The General Mobile Radio Service (GMRS) is a licensed radio service that uses channels around 462 MHz and 467 MHz. The most common use of GMRS channels is for short-distance, two-way voice communications using hand-held radios, mobile radios and repeater systems. In 2017, the FCC expanded GMRS to also allow short data messaging applications including text messaging and GPS location information. It is a licensed service that covers the licensee and his/her entire family including grandparents!
This is a great addition to any family or group’s daily, emergency, or back up communications needs!
It allows the use of repeater systems that can take low power portable and even mobile radios and send the signal over a larger area. This is great in both small towns and big cities in order to increase coverage for your family to use.
Who Can Use GMRS?
A licensee can use it with his/her entire family all under ONE license. This includes parents, brothers, sisters and in-laws! It is the perfect tool for families to keep in touch with one another.
Radios can be used with or without a repeater. For small area communications such as a department store or small campground, portable and mobile radios might work just fine. If you’re looking for coverage across the whole town, you might need a repeater to use.
What Are The Frequencies?
GMRS operates in the Ultra-High Frequency Band, otherwise known as UHF. From the FCC themselves, here are the channel/frequency allotments:
The GMRS is allotted 30 channels—16 main channels and 14 interstitial channels. GMRS stations may transmit on any of the channels as indicated below.
(a) 462 MHz main channels. Only mobile, hand-held portable, repeater, base and fixed stations may transmit on these 8 channels. The channel center frequencies are:
(b) 462 MHz interstitial channels. Only mobile, hand-held portable and base stations may transmit on these 7 channels. The channel center frequencies are: 462.5625, 462.5875, 462.6125, 462.6375, 462.6625, 462.6875, and 462.7125 MHz.
(c) 467 MHz main channels. Only mobile, hand-held portable, control and fixed stations may transmit on these 8 channels. Mobile, hand-held portable and control stations may transmit on these channels only when communicating through a repeater station or making brief test transmissions in accordance with §95.319(c).
Commonly called “Repeater Inputs”, The channel center frequencies are:
(d) 467 MHz interstitial channels. Only hand-held portable units may transmit on these 7 channels. The channel center frequencies are: 467.5675, 467.5875, 467.6125, 467.6375, 467.6625, 467.6875, and 467.7125 MHz.
If you’re curious about the rules in the GMRS, here is the complete link to ALL of the Part 95 Personal Radio Services rules below….
What does this mean for me?
We live in a well-connected world. Internet and cellular telephone has become ubiquitous in most every place in the US. However, there are many places that lack Internet/phone coverage that GMRS can fill in. It’s also real quick and convenient when traveling in multiple cars to talk to one another without dialing a phone! But even more so, GMRS does not rely on Internet and cellular telephone and many repeaters are stand alone systems that cover a great deal of real estate. This is great for families in the case of an Internet or phone outage to have as a backup for your family. GMRS isn’t there to replace other methods of communication, its there to supplement it. Lastly, it’s just fun! Using two way radio can leave your phone open for other calls and you just might meet some other like minded people and forge new friendships.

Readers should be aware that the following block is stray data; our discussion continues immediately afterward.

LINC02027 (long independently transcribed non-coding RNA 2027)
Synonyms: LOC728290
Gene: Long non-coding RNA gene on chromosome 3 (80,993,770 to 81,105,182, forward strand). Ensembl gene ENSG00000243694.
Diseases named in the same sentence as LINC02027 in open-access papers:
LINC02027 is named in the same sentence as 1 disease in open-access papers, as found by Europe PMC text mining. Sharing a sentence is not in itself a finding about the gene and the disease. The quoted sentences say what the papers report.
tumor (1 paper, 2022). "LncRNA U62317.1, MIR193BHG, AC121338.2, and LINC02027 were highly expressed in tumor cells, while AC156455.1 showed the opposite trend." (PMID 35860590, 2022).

What do I look for in radios?
So, as a GMRS licensee, you have several options, including
- A Base Station; radio used in a stationary place such as your home or office. This radio is usually connected to a larger, outdoor antenna and can be used with or independently of a repeater within its coverage area.
- A Mobile Station; radios usually installed in vehicles. Radio is usually 10-50 Watts output and uses the battery supply of the vehicle and an antenna mounted to the vehicle by either a magnet, hole drilled or other bracket. Most of these types of radios can also be used as a base station also with a power supply and external antenna.
- A Portable Radio Station; radios designed to be carried on the person and/or hand held. Sometimes called a HT (handy-talkie) or portable. These radios are self-contained with battery and antenna.
Radios come in different sizes, shapes and capabilities. The absolute basics one needs to find in a radio for GMRS usage is:
- UHF or “Ultra-High Frequency”. Radios in VHF or “Very High Frequency” will not work here on GMRS.
- “Band split” (functional usable range) of either 438-470 Megahertz or 450-470, or 450-512 Megahertz. Be careful here. Sometimes radios come in 403-420 or 470-512 and these usually won’t work. The key to look for is that the radio works in the 462-467 Megahertz range.
- Some sample Models of radios that GMRS users purchase (samples below, any will work and depends on price and most will need programming) WE DO NOT ENDORSE ANY BRAND THIS IS JUST SAMPLE!
- Kenwood TK-350, TK-380, TK-3140, TK-3180, TK390 Portables
- Kenwood TK-880, TK8180, TK862 Mobile Radios
- Motorola GP300, Visar, HT750, HT1250, HT1000, CP200, MT2000, MTS2000 Portables
- Motorola Radius Mobile, GM300, MCS2000, CM300, SM50, SM120, CDM1250, CDM750 Mobile Radios
- Vertex VX-220, Icom IC-F6021
- The newer line of Chinese Radios like Baofeng 888, GMRS- V1.
- Midland makes a basic pre-programmed mobile radio called the MXT-400 that is repeater capable. They have been creating many newer repeater capable radios also and are a well known company. Be careful, they have other mobiles and portables that are less expensive BUT NOT repeater capable.
Some GMRS repeater owners and operators have software to program some of the radios above, thus the benefit of joining a repeater group! JUST ASK!!